Aid agencies call on Yemen’s warring sides to save civilians in Marib

Political solution must be reached to protect millions of Yemenis trapped inside the city, humanitarian groups say

Fighters loyal to Yemen's government man a position on the front line.  AFP
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The latest Houthi assault on Yemen's Marib governorate is threatening the lives of millions of civilians trapped inside the battle zone, aid agencies said on Thursday.

The gas-rich region is the internationally recognised government’s last stronghold in northern Yemen and hosts more than two million internally displaced people.

But the province, and its capital city, have in recent months become the focal point of the war in Yemen — a conflict which has already killed tens of thousands of civilians and pushed the country to the brink of famine.

“Marib city hosts more than two million internally displaced people [IDPs] — almost 70 per cent of the IDPs in Yemen,” said Basheer Omar, a representative for the International Committee of the Red Cross in Yemen.

“If the conflict reaches the city, then it would be a disaster for them,” he told The National. “They will be faced with very difficult choices”.

For years, the ICRC has been pushing Yemen’s warring sides to give civilians safe passage out of the conflict zones and have demanded that those who remain be “respected and not attacked,” he said.

“Every party has an obligation to treat the wounded and to search for and recover the bodies of people who have been killed during the fighting — irrespective of which side they belong to,” Mr Omar said.

Lack of food

Those who have arrived in Marib city since fighting intensified in the province face severe food shortages, he said, but international agencies are trying their best to meet civilians' needs.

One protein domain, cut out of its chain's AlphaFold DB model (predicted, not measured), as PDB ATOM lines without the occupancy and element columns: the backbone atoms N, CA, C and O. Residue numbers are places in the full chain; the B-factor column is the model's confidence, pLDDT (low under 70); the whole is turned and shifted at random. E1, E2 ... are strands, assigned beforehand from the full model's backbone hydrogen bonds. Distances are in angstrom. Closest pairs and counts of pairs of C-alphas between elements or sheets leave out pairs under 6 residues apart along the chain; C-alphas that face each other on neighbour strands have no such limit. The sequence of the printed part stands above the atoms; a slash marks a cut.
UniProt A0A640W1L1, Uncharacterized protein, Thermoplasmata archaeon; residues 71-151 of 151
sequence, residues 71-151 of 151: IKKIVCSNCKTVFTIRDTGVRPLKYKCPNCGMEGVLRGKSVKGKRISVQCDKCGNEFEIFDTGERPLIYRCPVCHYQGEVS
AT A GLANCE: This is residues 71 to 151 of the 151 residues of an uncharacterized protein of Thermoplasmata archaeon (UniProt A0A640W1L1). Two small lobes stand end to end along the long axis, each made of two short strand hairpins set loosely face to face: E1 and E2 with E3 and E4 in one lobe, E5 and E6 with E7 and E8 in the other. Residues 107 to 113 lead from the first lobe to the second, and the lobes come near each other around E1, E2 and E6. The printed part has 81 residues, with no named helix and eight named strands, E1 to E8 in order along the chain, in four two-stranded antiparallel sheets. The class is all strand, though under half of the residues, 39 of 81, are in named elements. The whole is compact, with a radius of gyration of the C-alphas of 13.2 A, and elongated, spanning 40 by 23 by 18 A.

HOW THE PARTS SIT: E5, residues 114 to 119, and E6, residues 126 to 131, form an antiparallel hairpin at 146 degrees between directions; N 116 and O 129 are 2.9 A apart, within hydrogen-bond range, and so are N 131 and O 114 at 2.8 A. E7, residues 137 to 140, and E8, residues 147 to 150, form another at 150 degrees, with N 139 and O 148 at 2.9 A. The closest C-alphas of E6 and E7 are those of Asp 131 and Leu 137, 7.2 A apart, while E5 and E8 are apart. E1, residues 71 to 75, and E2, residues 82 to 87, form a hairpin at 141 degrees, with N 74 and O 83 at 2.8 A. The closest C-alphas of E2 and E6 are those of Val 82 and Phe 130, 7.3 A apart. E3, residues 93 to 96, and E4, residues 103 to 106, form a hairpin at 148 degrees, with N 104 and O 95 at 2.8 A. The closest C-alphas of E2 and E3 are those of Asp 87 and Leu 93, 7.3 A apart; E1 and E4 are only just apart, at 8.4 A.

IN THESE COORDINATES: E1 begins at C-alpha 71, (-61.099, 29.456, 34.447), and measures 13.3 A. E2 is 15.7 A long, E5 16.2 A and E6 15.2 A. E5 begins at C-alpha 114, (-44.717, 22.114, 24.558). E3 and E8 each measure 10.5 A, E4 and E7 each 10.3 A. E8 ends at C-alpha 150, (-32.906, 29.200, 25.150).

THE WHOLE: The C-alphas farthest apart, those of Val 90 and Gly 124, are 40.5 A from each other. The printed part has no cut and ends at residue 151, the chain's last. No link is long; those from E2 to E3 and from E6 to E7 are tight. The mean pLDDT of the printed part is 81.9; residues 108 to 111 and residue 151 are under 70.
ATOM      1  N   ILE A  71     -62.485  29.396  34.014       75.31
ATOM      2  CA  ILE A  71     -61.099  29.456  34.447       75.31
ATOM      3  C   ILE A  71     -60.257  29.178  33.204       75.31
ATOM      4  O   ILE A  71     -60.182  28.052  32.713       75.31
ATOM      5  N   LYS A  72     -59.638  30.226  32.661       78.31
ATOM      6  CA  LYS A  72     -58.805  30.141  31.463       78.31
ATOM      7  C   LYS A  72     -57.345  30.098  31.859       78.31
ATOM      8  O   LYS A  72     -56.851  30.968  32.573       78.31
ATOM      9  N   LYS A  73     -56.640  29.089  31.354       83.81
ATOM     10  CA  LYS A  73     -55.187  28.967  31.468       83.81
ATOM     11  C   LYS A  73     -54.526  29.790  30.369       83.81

The safety and protection of civilians in Marib is the Norwegian Refugee Council’s immediate concern, agency spokesman Karl Schembri told The National.

“In just the first six months of this year, more civilians there were killed or wounded than in the previous two years combined,” he said, and added that the council can only reach a small portion of those in need.

“We call on all parties to ensure that we can reach the most vulnerable in Marib and to spare civilians,” Mr Schembri said.

Many of those that have fled to Marib over the years live in overcrowded areas that are now surrounded by the fighting, cut off from essential services and humanitarian aid, he said.

“Those that have fled lack some of the most basic essentials like clean water, latrines, power and health facilities. Families, including children, are sleeping out in the open,” he said.

Despite UN and US calls for peace, no ceasefire agreement has been struck. International aid agencies are urging the warring sides to reach a settlement.

“We call on all parties to ensure that we can reach the most vulnerable in Marib and to spare civilians,” Mr Schembri said.

For the ICRC, the most important thing is to ensure that both sides reach a political solution so that civilians are able to live a dignified life, Mr Omar said.

“Without a solution, the suffering of Yemeni people will continue for a long time.”

Updated: October 29, 2021, 4:20 AM